Kenyans Leonard Langat and Vibian Chepkirui will return to defend their Vienna Marathon titles, while there are three men on the start list who have broken 2:06 and five women featuring personal bests of sub 2:25.
With regard to these personal records it will be strongest line-up in the history of the Vienna City Marathon which will see its 39th edition next week. Including races at shorter distances more than 31,000 runners have registered for Austria’s biggest running event, a World Athletics Marathon Label Road Race.
“We are very happy that we were able to surpass the mark of 30,000 entries. Compared to our comeback race in September 2021 this is a nice step forward. We feel the enthusiasm of the runners,“ said Kathrin Widu, the General Manager of the Vienna City Marathon.
There has never been an Eritrean winner in the history of the Vienna City Marathon which had its first edition back in 1984. This may change next week though since the two fastest entrants are from this country: Goitom Kifle and Oqbe Kibrom feature personal bests of 2:05:28 and 2:05:53 respectively.
Kifle had a fine year in 2021: He was third in Enschede, 14th in the Olympic marathon in Sapporo and then 6th in Valencia, where he ran his PB. With his personal record the Eritrean is a little faster than Vienna’s course record of 2:05:41 by Ethiopia’s Getu Feluke in 2014.
Abdi Fufa of Ethiopia is the third athlete in Vienna’s line-up who has run sub 2:06. A year ago he was second in Siena’s elite only race with 2:05:57.
It looks a tough task for Leonard Langat to defend his title in the Austrian capital. The Kenyan improved to 2:09:25 in Vienna last September. But with this PB he is only the eighth fastest athlete on the start list.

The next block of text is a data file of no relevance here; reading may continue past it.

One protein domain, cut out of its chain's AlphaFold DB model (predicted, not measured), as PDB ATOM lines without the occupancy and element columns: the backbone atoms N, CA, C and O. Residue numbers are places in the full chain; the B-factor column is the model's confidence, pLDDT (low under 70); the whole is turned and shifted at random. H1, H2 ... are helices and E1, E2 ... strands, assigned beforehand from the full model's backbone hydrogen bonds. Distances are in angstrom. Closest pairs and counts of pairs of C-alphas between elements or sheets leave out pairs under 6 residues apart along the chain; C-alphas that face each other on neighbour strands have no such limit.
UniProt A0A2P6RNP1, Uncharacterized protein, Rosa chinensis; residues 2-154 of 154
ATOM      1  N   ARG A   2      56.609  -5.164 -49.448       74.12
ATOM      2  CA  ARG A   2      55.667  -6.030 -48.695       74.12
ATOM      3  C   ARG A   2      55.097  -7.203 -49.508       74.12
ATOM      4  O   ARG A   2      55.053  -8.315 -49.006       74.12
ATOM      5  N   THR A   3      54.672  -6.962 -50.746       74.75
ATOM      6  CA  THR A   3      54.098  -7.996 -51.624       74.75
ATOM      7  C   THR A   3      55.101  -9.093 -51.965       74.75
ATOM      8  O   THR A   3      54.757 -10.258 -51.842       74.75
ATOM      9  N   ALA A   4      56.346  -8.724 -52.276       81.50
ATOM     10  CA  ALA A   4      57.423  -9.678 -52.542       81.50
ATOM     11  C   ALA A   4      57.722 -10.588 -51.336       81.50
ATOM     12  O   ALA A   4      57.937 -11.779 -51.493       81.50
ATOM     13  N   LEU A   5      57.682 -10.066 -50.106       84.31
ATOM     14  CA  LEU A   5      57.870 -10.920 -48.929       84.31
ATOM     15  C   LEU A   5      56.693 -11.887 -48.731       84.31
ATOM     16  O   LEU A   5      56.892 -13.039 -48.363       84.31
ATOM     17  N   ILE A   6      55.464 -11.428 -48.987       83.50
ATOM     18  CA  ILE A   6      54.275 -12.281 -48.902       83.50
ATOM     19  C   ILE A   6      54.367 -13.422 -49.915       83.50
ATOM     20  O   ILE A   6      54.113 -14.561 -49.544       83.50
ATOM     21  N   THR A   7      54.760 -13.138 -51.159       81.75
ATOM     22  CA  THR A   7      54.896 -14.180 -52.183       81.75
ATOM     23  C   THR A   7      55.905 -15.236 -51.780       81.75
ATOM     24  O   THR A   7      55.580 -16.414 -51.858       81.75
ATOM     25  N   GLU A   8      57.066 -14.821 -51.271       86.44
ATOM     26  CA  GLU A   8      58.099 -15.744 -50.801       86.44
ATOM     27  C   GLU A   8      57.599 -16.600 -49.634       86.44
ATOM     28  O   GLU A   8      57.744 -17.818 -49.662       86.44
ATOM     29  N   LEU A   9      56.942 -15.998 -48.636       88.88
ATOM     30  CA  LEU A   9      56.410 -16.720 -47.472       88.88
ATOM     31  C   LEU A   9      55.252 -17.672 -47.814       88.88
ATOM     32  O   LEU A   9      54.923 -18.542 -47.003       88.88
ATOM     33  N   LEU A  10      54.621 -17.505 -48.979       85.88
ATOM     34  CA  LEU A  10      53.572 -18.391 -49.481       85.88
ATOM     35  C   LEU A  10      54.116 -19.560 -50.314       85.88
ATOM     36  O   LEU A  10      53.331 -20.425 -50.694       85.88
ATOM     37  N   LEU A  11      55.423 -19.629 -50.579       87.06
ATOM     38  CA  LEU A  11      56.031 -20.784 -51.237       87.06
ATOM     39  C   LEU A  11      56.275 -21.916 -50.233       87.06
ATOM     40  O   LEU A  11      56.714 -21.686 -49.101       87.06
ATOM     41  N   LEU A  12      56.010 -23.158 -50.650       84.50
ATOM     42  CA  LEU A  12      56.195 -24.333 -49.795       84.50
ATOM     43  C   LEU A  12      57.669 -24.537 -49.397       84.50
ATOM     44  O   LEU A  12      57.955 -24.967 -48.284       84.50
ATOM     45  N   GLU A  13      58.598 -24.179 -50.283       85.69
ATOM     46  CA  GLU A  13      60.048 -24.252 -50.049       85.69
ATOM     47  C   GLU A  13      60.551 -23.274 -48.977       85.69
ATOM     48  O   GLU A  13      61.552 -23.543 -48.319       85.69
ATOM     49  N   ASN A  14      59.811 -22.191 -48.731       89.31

Unfortunately there were a number of cancellations from elite runners recently. Among them are Mekuant Ayenew and fellow-Ethiopian Derara Hurisa, who had originally crossed the line first in last year’s Vienna City Marathon. However he then had to be disqualified for wearing illegal racing shoes and Leonard Langat became the winner.
The fastest runner on the women’s start list is Caroline Kilel, who ran 2:22:34 when she took the Frankfurt Marathon back in 2013. While the Kenyan did not reach these sort of times recently there are other athletes who showed promising last year.
Defending champion Vibian Chepkirui may only be number five on the list with her PB of 2:24:29. However she did run this time last September in Vienna in very warm conditions.
Afterwards the Kenyan said that she could have been at least two minutes faster in more suitable conditions. Chepkirui could be capable of attacking the course record of fellow-Kenyan Nancy Kiprop who was the winner in 2019 with 2:22:12.
Kenya’s Ruth Chebitok and Ethiopia’s Sifan Melaku are number two and three on Vienna’s start list with PBs of 2:23:29 and 2:23:49 respectively.
Sheila Jerotich of Kenya is a contender for victory as well. She took the Istanbul Marathon in November, improving to 2:24:15.
Elite fields with personal bests
- Goitom Kifle ERI 2:05:28
- Oqbe Kibrom ERI 2:05:53
- Abdi Fufa ETH 2:05:57
- Raymond Choge KEN 2:08:11
- Cosmas Muteti KEN 2:08:45
- Weldu Gebretsadik NOR 2:09:14
- Edwin Soi KEN 2:09:16
- Leonard Langat KEN 2:09:25
- Charles Ndiema KEN 2:10:43
- Lemawork Ketema AUT 2:10:44
- Jeison Suarez COL 2:10:51
- Iraitz Arrospide ESP 2:10.59
- Noah Kipkemboi KEN 2:11:09
- Ebba Chala ETH 2:11:27
- Abraham Kipyatich KEN Debüt
- Timon Theuer AUT Debüt
- Caroline Kilel KEN 2:22:34
- Ruth Chebitok KEN 2:23:29
- Sifan Melaku ETH 2:23:49
- Sheila Jerotich KEN 2:24:15
- Vibian Chepkirui KEN 2:24:29
- Esther Kakuri KEN 2:26:11
- Urge Soboka ETH 2:28:10
- Marcela Joglova CZE 2:28:16
- Nataliya Lehonkova UKR 2:28:58
- Kellys Arias COL 2:29:36
- Viola Yator KEN 2:30:03
- Teresiah Omosa KEN 2:30:12
- Nataliya Lehonkova UKR 2:30:28